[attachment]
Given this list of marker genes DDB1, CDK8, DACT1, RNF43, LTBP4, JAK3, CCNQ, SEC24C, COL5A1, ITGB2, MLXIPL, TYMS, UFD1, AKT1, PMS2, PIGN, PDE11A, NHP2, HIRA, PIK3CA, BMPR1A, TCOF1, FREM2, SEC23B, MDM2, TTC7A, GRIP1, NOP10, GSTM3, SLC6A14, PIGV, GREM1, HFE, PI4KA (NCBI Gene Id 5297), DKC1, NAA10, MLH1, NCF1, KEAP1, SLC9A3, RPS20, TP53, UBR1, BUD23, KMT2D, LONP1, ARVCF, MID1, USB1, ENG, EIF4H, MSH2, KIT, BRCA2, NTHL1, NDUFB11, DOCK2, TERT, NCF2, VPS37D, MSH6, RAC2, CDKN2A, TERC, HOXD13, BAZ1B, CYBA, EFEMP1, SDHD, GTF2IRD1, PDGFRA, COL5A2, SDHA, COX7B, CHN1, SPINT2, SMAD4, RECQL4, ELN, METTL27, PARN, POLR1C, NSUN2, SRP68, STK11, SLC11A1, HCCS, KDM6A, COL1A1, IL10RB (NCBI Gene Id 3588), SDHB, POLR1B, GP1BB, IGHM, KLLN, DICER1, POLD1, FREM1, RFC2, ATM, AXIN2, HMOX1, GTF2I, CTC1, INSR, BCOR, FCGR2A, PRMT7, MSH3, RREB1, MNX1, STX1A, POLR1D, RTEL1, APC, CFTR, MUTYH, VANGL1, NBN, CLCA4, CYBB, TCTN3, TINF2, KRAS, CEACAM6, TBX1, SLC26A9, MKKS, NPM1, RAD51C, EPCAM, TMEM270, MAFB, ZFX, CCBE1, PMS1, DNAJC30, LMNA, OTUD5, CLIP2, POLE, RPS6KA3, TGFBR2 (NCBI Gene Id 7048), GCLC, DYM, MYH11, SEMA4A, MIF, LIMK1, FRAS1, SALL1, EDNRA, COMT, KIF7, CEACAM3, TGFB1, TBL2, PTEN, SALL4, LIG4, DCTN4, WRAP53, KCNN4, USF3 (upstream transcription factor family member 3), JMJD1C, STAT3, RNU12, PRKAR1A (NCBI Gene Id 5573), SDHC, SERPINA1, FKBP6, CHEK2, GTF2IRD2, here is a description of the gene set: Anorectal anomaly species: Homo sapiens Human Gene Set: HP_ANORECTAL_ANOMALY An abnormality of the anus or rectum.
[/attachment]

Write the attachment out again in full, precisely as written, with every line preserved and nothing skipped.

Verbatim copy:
Given this list of marker genes DDB1, CDK8, DACT1, RNF43, LTBP4, JAK3, CCNQ, SEC24C, COL5A1, ITGB2, MLXIPL, TYMS, UFD1, AKT1, PMS2, PIGN, PDE11A, NHP2, HIRA, PIK3CA, BMPR1A, TCOF1, FREM2, SEC23B, MDM2, TTC7A, GRIP1, NOP10, GSTM3, SLC6A14, PIGV, GREM1, HFE, PI4KA (NCBI Gene Id 5297), DKC1, NAA10, MLH1, NCF1, KEAP1, SLC9A3, RPS20, TP53, UBR1, BUD23, KMT2D, LONP1, ARVCF, MID1, USB1, ENG, EIF4H, MSH2, KIT, BRCA2, NTHL1, NDUFB11, DOCK2, TERT, NCF2, VPS37D, MSH6, RAC2, CDKN2A, TERC, HOXD13, BAZ1B, CYBA, EFEMP1, SDHD, GTF2IRD1, PDGFRA, COL5A2, SDHA, COX7B, CHN1, SPINT2, SMAD4, RECQL4, ELN, METTL27, PARN, POLR1C, NSUN2, SRP68, STK11, SLC11A1, HCCS, KDM6A, COL1A1, IL10RB (NCBI Gene Id 3588), SDHB, POLR1B, GP1BB, IGHM, KLLN, DICER1, POLD1, FREM1, RFC2, ATM, AXIN2, HMOX1, GTF2I, CTC1, INSR, BCOR, FCGR2A, PRMT7, MSH3, RREB1, MNX1, STX1A, POLR1D, RTEL1, APC, CFTR, MUTYH, VANGL1, NBN, CLCA4, CYBB, TCTN3, TINF2, KRAS, CEACAM6, TBX1, SLC26A9, MKKS, NPM1, RAD51C, EPCAM, TMEM270, MAFB, ZFX, CCBE1, PMS1, DNAJC30, LMNA, OTUD5, CLIP2, POLE, RPS6KA3, TGFBR2 (NCBI Gene Id 7048), GCLC, DYM, MYH11, SEMA4A, MIF, LIMK1, FRAS1, SALL1, EDNRA, COMT, KIF7, CEACAM3, TGFB1, TBL2, PTEN, SALL4, LIG4, DCTN4, WRAP53, KCNN4, USF3 (upstream transcription factor family member 3), JMJD1C, STAT3, RNU12, PRKAR1A (NCBI Gene Id 5573), SDHC, SERPINA1, FKBP6, CHEK2, GTF2IRD2, here is a description of the gene set: Anorectal anomaly species: Homo sapiens Human Gene Set: HP_ANORECTAL_ANOMALY An abnormality of the anus or rectum.